Craft bakers around the country are gearing up for National Doughnut Week from 10-17 May with a host of exciting ideas to help raise funds for the event’s chosen charity The Children’s Trust.Townend Bakery in Liverpool has developed a limited edition star-shaped doughnut for the week, while Corner Bakery in Preston has persuaded one member of staff to dress up as a giant doughnut. The store also expects an appearance from a Preston North End footballer, who will take part in a doughnut-eating competition.Meanwhile, Simon Reynolds of A&E Barrow & Sons in Kent is planning to get his entire family involved in the celebrations. In previous years Simon’s son has sold doughnuts to his classmates to raise awareness of the scheme and has organised an art competition where pupils submitted artwork to the bakery to be displayed in the cafe. This year, the family are keen to get involved again and members of the local press are being invited to visit the bakery.BakeMark UK, which is supporting the event, hopes to raise £50,000 this year for The Children’s Trust. Last year, over 600 people took part in National Doughnut Week, raising almost £40,000.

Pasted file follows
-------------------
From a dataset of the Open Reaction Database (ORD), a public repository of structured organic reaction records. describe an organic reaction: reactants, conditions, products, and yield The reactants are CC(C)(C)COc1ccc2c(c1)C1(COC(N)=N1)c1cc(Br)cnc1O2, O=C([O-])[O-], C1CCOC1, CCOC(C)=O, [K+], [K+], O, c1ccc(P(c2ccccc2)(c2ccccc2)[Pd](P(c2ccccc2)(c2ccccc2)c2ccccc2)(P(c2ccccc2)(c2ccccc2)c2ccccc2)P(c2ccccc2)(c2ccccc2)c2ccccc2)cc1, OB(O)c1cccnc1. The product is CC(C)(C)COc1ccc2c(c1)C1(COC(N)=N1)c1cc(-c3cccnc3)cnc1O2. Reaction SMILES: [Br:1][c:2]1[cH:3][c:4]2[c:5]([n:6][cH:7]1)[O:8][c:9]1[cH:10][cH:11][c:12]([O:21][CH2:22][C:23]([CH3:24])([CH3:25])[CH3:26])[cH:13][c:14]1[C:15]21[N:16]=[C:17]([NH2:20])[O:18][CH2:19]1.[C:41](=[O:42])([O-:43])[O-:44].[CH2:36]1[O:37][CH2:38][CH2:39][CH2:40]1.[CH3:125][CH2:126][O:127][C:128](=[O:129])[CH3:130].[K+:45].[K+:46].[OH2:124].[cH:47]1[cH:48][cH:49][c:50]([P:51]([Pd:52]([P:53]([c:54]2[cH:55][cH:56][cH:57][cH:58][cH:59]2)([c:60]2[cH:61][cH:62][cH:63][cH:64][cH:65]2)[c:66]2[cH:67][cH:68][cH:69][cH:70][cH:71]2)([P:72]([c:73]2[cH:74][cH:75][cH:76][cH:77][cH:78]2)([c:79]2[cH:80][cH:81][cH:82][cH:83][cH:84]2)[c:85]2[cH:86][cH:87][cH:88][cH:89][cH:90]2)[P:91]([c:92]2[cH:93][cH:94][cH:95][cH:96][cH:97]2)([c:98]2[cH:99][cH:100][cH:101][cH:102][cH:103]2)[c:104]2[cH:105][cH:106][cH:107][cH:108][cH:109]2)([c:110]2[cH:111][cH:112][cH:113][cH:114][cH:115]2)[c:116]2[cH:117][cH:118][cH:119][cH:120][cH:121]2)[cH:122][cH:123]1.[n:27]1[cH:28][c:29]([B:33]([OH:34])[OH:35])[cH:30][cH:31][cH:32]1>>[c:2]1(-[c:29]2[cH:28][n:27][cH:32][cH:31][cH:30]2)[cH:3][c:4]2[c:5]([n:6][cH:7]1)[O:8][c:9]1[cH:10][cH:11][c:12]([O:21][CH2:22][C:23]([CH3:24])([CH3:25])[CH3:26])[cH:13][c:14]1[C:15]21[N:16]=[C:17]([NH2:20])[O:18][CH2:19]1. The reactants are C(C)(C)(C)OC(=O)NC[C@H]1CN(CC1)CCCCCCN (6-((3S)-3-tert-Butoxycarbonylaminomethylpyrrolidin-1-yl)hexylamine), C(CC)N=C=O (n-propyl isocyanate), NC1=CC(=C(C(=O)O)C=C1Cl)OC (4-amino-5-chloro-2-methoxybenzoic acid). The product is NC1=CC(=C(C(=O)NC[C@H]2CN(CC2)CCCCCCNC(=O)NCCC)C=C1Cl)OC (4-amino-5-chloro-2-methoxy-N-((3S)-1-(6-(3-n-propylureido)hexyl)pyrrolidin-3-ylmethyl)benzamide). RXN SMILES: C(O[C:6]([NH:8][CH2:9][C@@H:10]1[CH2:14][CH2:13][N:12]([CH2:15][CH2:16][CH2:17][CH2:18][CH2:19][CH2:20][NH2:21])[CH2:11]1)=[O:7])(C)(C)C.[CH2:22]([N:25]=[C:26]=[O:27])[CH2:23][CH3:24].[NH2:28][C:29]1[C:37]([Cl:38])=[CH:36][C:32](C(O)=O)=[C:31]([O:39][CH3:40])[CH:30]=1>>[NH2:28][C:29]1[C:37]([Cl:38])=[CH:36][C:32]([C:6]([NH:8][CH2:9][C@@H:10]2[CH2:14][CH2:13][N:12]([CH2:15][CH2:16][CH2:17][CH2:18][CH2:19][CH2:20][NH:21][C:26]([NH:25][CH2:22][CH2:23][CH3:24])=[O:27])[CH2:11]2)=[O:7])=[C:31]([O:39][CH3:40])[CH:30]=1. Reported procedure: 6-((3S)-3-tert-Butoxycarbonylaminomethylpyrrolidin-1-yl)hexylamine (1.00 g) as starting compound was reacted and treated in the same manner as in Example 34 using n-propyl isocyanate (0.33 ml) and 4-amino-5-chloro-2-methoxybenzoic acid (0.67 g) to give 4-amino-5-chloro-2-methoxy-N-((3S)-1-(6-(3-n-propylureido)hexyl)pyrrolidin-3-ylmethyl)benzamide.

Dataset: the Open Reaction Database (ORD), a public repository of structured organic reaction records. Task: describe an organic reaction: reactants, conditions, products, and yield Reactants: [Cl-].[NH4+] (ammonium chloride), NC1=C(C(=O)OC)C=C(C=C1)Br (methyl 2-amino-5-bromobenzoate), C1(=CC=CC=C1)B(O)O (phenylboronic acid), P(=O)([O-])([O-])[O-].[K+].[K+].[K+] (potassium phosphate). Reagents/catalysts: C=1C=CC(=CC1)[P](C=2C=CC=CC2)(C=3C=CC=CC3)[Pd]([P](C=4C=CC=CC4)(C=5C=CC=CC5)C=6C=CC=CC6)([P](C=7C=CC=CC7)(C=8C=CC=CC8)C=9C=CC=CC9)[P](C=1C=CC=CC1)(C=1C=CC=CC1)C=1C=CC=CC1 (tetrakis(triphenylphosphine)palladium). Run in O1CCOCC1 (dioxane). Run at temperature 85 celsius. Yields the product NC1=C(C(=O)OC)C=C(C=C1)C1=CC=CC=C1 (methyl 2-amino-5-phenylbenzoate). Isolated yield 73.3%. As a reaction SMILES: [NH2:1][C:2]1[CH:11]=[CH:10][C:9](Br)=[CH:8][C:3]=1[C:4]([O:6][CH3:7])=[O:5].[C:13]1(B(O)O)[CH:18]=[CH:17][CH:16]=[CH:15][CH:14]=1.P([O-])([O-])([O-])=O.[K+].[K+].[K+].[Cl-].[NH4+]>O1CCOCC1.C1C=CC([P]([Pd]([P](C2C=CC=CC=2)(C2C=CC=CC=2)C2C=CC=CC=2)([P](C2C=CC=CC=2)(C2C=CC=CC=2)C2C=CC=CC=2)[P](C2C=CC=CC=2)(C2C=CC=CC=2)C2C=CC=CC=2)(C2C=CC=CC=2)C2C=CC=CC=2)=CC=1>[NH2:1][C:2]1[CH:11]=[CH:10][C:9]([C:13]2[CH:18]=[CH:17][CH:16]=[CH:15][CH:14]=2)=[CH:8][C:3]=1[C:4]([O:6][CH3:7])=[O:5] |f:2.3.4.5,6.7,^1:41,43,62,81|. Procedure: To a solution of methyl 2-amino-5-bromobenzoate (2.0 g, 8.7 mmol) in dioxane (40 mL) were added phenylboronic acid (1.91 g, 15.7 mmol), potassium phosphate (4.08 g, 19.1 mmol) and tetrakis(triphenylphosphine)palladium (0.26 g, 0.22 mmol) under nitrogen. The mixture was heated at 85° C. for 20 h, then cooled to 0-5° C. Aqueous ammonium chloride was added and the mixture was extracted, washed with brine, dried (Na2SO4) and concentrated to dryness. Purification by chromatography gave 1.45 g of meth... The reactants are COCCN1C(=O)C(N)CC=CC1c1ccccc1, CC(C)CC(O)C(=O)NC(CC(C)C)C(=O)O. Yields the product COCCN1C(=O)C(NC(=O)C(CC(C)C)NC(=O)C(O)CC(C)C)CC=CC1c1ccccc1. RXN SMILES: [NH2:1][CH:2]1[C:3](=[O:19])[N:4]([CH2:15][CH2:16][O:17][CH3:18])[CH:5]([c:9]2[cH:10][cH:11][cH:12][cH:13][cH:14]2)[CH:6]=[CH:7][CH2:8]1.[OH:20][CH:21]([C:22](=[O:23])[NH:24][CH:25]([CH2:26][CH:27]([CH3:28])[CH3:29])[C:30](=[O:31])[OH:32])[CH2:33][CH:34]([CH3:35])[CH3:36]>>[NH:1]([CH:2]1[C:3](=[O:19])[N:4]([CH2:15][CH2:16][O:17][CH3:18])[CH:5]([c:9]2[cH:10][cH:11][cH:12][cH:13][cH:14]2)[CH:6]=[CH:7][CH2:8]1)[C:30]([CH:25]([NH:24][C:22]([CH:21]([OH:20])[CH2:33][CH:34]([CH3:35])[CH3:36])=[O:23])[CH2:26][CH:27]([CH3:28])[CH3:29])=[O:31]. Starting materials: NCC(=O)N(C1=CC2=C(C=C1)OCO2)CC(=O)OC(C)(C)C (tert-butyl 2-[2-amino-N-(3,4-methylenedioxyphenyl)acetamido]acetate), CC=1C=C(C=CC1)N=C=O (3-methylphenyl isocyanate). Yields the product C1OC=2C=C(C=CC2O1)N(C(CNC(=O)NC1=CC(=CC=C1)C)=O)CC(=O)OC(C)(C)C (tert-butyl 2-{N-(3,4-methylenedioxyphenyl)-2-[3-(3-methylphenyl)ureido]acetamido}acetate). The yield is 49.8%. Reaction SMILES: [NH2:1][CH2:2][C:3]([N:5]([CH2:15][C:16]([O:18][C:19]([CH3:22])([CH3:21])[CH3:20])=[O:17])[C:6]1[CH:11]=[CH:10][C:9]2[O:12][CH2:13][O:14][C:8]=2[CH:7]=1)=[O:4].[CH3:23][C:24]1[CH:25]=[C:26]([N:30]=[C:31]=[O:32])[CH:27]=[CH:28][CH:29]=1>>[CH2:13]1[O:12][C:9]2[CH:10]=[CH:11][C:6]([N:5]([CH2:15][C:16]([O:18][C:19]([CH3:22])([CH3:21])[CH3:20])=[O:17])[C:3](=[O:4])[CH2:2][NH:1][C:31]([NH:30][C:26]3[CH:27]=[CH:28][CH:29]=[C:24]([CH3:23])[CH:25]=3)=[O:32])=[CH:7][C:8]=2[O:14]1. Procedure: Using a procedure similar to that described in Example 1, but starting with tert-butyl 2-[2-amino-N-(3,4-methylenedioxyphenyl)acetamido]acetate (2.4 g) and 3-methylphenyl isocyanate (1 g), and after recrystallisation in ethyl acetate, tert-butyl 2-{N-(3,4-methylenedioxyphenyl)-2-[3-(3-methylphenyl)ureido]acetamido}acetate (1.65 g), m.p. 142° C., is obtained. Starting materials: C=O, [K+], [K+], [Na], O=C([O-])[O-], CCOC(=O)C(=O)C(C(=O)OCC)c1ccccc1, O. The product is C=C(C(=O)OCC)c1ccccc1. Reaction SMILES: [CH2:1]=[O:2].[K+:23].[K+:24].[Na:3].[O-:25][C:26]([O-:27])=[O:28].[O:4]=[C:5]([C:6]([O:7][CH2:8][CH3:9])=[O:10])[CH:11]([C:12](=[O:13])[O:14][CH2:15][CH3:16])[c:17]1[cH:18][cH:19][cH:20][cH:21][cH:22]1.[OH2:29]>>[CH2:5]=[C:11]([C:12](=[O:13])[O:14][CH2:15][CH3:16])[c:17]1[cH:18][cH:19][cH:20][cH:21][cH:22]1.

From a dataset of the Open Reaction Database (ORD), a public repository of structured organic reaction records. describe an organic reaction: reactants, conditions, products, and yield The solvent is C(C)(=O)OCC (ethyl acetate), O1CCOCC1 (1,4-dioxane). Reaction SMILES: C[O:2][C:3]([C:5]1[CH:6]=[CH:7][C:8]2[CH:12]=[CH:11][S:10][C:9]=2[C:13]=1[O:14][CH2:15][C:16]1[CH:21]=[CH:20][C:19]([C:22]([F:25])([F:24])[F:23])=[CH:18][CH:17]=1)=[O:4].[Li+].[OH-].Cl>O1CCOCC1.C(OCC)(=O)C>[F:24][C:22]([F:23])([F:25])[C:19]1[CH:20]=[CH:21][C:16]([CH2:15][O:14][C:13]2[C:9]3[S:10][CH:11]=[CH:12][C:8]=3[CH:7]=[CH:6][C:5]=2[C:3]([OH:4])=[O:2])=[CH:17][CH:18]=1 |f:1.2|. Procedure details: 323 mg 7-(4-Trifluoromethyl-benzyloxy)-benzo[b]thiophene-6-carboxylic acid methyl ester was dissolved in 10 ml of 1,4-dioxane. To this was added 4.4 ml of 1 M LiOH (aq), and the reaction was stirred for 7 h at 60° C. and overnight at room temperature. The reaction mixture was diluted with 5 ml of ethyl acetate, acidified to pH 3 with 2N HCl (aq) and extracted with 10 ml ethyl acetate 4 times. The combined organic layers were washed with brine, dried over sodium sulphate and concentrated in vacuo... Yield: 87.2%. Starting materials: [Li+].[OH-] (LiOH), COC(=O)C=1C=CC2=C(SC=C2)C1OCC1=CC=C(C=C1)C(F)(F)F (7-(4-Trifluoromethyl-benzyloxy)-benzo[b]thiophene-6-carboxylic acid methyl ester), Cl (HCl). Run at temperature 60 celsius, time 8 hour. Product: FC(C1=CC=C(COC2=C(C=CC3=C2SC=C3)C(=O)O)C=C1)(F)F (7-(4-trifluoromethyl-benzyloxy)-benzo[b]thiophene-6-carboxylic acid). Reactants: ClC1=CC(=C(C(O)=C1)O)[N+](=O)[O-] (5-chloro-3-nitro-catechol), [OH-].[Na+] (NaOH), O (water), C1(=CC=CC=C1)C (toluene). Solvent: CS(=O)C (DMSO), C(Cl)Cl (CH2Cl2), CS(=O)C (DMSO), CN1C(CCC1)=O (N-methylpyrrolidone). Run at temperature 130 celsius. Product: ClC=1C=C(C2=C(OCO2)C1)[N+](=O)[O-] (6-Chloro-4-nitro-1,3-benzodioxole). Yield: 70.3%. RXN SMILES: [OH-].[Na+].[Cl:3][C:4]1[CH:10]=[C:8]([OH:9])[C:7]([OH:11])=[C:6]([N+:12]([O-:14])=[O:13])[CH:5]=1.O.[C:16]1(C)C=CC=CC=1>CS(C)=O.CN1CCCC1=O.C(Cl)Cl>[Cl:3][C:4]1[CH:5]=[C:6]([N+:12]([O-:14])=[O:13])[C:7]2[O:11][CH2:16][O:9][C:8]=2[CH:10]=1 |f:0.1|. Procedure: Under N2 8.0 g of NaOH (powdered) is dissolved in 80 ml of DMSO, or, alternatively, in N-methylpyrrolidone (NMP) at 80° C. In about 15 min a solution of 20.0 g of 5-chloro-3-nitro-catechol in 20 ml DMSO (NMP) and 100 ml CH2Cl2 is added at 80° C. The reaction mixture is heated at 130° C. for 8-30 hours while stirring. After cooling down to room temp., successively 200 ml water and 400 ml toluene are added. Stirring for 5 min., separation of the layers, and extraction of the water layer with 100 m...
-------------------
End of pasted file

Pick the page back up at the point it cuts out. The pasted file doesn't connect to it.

Sand Cake is one of the recipes in Mrs Beeton’s Book of Household Management. The cake is made using a mixture of cornflour and rice flour or ground rice, and the tin is dusted with crushed ratafia biscuits. The cake is flavoured with lemon zest and the resulting texture is quite close and moist, but gritty.This version is a Chocolate and Orange Sand Cake and has Amaretti biscuits lining the tin. It is a really good option for people who prefer a plain cake with their coffee.This recipe has cocoa powder in it but it can be made using melted dark chocolate. If you want to serve this as a gluten-free cake, check that you have gluten-free Amaretti biscuits and baking powder.Chocolate and Orange Sand CakeIngredientsButter for greasingAmaretti biscuits, crushed8Butter225gCaster sugar225gGrated rind of oranges2Eggs-beaten4Cornflour225gGround rice35gCocoa powder25gBaking powder5mlIcing sugar for dustingMethod1. Grease a 900g loaf tin with melted butter and dust with crushed Amaretti biscuits.2. Cream the butter and sugar together until pale and creamy. Add the orange rind.3. Add the eggs a little at a time, beating well between each addition.4. Sieve the cornflour, ground rice, cocoa powder and baking powder together and add to the cake mixture. Fold in carefully and turn into the prepared tin.5. Bake in the centre of the oven, heated to a 180C, for 20 minutes, then turn the oven down to 170C and cover with a piece of damp greaseproof paper. Continue to cook for another 30-40 minutes. It is ready when the top springs back when lightly pressed.6. Remove from the oven and leave to cool for 5 minutes before turning out. When cold, dust with sieved icing sugar.